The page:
The macula is the central portion the retina of that allows us to see fine detail we use to do such activities as to read, see road signs and see people's faces. Macular degeneration is a breakdown of this highly metabolic area. Smoking, high cholesterol, UV exposure, a diet low in anti-oxidants, age, and a family history of the condition all put one at a higher risk for AMD.

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A cataract is a clouding of the originally clear crystalline lens inside the eye. The natural lens sits behind the pupil and its job is to focus light on the retina, the sensory layer which acts as the "film" of the eye.

A cataract decreases and alters the focusing of light on the retina, resulting in a gradual loss of vision. A cataract is not a film that grows over the surface of the eye, as is often misunderstood.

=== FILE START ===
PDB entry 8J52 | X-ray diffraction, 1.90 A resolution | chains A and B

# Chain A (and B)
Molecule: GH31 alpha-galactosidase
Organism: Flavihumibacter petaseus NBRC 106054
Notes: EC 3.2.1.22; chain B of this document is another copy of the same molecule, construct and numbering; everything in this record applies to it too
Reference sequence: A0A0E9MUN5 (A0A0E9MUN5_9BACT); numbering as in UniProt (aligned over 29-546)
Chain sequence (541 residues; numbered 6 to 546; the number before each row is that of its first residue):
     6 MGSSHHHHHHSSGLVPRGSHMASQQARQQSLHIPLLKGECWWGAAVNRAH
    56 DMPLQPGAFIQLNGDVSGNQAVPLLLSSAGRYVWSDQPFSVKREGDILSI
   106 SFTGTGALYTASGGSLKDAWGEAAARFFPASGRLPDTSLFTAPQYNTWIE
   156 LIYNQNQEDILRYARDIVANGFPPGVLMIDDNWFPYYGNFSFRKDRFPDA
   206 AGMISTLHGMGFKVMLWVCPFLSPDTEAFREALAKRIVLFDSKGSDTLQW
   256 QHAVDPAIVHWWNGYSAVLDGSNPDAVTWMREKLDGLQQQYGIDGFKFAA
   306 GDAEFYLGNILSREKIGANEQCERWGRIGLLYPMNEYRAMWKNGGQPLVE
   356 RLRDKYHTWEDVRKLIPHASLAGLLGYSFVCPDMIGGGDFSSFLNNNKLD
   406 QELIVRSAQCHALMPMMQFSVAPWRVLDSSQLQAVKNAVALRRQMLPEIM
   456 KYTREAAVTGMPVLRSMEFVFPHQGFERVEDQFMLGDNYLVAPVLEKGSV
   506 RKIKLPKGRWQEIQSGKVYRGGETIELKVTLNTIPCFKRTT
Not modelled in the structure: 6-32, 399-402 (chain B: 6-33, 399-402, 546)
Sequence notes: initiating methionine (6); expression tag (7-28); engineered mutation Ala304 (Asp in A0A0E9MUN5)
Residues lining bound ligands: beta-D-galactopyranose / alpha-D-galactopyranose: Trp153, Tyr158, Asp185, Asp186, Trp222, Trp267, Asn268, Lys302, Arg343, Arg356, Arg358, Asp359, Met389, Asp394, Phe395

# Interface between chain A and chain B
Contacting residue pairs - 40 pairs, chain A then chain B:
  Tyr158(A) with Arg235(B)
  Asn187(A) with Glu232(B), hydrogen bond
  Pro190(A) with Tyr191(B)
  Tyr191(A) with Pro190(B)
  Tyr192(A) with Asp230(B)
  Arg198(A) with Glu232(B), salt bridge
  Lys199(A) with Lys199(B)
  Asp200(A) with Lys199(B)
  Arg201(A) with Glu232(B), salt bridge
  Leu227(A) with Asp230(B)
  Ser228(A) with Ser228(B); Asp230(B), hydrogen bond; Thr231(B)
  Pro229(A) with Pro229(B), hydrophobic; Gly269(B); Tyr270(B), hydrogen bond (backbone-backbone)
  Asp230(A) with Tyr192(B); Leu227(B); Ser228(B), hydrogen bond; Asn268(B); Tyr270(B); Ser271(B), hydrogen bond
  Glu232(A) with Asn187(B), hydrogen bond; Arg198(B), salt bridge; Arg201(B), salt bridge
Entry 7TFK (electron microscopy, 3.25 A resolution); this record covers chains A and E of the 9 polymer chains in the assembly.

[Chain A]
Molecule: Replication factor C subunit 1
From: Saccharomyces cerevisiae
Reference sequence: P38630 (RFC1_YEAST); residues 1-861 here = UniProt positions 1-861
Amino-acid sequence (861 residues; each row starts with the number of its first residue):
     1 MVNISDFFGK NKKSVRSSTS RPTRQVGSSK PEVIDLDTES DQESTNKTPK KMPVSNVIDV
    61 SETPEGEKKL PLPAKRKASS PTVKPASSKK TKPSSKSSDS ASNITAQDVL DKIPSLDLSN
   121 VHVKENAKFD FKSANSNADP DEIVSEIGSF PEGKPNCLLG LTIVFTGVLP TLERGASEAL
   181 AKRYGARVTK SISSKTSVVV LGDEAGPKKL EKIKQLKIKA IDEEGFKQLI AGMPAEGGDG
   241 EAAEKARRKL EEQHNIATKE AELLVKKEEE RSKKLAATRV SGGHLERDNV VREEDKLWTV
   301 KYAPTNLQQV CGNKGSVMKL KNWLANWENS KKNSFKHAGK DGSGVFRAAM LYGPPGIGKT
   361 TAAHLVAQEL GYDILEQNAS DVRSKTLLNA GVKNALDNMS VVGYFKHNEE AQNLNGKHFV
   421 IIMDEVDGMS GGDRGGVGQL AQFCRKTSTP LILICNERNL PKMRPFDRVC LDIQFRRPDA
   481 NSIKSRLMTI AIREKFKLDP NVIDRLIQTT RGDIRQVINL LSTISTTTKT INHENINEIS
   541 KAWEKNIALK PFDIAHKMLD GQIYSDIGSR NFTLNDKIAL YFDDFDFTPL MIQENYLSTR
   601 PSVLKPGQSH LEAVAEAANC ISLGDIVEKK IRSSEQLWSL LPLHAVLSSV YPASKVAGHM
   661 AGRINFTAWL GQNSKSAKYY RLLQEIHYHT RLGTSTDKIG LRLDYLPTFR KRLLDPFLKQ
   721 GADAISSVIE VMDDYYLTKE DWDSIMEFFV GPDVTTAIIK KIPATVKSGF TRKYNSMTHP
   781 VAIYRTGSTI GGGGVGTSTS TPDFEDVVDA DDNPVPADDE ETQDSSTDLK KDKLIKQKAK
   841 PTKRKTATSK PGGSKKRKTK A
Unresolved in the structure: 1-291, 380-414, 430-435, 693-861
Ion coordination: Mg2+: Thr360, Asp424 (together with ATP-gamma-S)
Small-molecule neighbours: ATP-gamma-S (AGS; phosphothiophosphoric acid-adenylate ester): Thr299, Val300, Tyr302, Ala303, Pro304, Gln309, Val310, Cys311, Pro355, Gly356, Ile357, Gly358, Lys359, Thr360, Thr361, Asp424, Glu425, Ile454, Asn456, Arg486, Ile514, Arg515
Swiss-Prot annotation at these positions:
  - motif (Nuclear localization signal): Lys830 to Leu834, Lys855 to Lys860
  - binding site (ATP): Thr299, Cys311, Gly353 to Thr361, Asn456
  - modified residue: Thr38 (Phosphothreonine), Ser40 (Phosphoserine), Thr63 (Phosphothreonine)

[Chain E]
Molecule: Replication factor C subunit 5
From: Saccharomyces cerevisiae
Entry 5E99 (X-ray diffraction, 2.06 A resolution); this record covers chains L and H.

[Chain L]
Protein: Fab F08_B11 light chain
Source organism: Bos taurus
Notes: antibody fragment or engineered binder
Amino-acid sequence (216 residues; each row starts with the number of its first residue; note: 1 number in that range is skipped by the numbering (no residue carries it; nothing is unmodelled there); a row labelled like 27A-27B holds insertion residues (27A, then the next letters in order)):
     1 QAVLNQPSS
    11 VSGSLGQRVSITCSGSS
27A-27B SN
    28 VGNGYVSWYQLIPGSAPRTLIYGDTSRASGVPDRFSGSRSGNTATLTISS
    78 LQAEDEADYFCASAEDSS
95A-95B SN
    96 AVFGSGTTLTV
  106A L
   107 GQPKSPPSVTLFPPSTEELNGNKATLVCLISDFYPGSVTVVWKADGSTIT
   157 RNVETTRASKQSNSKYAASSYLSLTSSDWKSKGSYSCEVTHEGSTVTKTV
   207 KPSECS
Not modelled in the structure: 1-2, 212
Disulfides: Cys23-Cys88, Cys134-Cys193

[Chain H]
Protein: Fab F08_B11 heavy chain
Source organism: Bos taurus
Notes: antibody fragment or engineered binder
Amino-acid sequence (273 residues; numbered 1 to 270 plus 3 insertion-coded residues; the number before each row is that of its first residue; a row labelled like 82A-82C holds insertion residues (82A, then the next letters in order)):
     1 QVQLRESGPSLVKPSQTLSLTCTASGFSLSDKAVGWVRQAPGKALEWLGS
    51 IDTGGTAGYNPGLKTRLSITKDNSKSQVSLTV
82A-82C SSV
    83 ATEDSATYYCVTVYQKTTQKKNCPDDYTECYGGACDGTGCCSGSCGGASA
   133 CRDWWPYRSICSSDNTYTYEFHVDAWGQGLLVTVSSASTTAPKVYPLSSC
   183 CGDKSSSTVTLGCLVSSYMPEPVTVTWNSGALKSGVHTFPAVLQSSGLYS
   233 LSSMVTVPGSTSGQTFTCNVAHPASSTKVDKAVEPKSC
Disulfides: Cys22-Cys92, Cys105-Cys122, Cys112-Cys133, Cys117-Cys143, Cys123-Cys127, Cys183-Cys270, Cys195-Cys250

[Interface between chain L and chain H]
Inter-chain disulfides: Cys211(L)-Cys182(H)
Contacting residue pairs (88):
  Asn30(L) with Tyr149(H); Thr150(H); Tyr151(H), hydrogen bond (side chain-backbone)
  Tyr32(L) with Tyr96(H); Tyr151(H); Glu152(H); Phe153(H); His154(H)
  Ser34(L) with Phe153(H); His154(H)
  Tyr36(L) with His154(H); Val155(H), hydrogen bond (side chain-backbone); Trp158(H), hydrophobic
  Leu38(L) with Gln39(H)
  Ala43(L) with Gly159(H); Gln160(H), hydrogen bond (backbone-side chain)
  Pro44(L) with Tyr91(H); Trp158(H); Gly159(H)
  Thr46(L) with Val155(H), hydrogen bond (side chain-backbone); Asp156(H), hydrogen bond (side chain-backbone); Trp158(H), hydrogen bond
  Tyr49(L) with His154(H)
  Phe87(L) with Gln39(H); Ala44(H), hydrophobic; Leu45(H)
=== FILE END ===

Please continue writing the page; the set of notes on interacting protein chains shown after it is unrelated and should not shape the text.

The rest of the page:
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is a complex condition, but is one of the most common causes of fluctuating and decreased vision with age. It is also the most common cause of redness and discomfort of the eyes especially with concentration tasks such as reading or computer work. It can be caused by the tear glands that moisturize the eye not producing enough tears, or from the glands not producing the right combination of tear components, causing the tear layer to evaporate too quickly.

Dry eye syndrome has several causes. It occurs:

As a part of the natural aging process.
As a side effect of many medications, such as antihistamines, antidepressants, certain blood pressure medicines, Parkinson's medications and birth control pills.
Because you live in a dry, dusty or windy climate with low humidity.

Refractive & Eye Muscle Related